AVM has been created audio equipment for over twenty years. Headquartered in Germany, they have produced a number of different components over the years and become somewhat well-known for their quality and performance. Recently AVM has won awards for some of their components and secured a place amongst some highly regarded companies. The chance to get an AVM component in for review was definitely an exciting concept, but the chance to get an entire system seemed almost too good to be true. Yet, that is exactly what happened and from the excitement of anticipation to the excitement of the review and there was never a time that this reviewer was disappointed.
The review system was from their Evolution line. It consisted of a Preamplifier/Tuner (PA 3.2), a CD player (CD 3.2) and two mono-blocks (MA 3.2S). These stand somewhere in the middle of AVMs product offerings in price, but offer a great view into the design and quality of the company's current offerings. Certainly, as you will see later in the review, the build quality is exemplary and the company's service second to none.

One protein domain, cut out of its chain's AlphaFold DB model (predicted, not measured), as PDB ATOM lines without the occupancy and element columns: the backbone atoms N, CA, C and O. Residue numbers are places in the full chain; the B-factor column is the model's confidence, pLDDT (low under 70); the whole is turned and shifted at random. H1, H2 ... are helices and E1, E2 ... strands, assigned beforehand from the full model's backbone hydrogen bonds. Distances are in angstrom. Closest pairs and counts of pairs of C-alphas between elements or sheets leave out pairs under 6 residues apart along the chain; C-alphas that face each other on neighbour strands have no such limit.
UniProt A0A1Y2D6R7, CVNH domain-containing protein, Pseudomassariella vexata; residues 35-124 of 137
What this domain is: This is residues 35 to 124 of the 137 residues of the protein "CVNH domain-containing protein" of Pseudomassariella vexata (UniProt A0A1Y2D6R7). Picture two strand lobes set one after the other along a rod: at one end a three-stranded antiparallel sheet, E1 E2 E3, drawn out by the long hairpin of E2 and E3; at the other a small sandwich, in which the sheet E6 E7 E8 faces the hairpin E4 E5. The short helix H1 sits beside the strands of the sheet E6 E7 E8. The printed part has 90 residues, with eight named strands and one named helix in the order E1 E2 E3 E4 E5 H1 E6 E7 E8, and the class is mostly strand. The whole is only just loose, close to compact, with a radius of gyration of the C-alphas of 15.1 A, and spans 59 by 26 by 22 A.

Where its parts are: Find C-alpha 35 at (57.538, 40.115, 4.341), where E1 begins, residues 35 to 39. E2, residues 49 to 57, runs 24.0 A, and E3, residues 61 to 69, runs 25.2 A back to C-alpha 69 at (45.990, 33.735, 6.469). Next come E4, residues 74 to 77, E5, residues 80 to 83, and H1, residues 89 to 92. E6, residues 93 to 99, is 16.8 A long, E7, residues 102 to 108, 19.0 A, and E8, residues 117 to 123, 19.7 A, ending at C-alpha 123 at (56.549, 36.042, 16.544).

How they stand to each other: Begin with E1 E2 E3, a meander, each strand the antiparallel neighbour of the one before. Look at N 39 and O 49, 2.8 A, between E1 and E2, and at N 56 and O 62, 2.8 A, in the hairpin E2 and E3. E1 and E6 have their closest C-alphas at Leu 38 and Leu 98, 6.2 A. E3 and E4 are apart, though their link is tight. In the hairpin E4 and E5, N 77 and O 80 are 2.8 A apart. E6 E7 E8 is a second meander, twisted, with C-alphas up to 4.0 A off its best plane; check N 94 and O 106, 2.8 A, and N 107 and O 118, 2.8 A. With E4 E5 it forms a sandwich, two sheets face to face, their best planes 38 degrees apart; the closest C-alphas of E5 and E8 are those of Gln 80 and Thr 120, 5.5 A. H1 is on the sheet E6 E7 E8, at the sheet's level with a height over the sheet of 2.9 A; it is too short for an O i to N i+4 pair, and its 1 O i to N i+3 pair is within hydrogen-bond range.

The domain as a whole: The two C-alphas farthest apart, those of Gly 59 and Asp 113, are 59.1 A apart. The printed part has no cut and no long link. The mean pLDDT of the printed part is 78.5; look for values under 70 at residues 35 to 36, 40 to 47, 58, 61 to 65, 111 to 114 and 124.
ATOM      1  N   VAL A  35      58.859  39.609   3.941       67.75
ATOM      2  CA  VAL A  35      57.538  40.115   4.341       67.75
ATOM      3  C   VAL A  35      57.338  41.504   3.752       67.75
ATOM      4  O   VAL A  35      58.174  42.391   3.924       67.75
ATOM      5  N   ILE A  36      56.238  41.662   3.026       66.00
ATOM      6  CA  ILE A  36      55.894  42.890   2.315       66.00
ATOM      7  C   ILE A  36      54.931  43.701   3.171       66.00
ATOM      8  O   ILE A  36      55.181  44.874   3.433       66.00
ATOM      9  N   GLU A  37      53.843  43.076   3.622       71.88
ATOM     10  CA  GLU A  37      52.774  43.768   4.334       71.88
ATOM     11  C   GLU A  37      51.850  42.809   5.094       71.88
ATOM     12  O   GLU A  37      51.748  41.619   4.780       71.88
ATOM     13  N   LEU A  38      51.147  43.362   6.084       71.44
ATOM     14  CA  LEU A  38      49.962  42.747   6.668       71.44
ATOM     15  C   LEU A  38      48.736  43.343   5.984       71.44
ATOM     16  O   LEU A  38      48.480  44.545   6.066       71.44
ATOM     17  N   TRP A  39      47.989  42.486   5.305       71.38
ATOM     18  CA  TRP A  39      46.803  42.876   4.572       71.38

The System Setup
The packaging was mentioned for more than one reason. After placing the equipment on what would be its home during the review process and powering it up for the first time, it became sadly apparent that there was a problem. There was a problem with the equipment and unfortunately it was not functioning correctly. However, this is where my overall impression of the company began to build up tremendously. Normally, in my experience, it would take several calls and unfortunately several weeks before the equipment was diagnosed and repaired. However, AVM was exceptionally easy to contact and they diagnosed and repaired the trouble in nearly no time. One stand out technique was a series of videos which helped to show how to repair the problem, making the solution simple and my comfort level very high in one fell swoop. Of course after that, the rest of the break in period was totally uneventful. (Editor's Note: It never ceases to amaze me how badly international shippers can handle even the best packed gear from manufacturers. As such it was a mere loose Preamp ribbon cable.)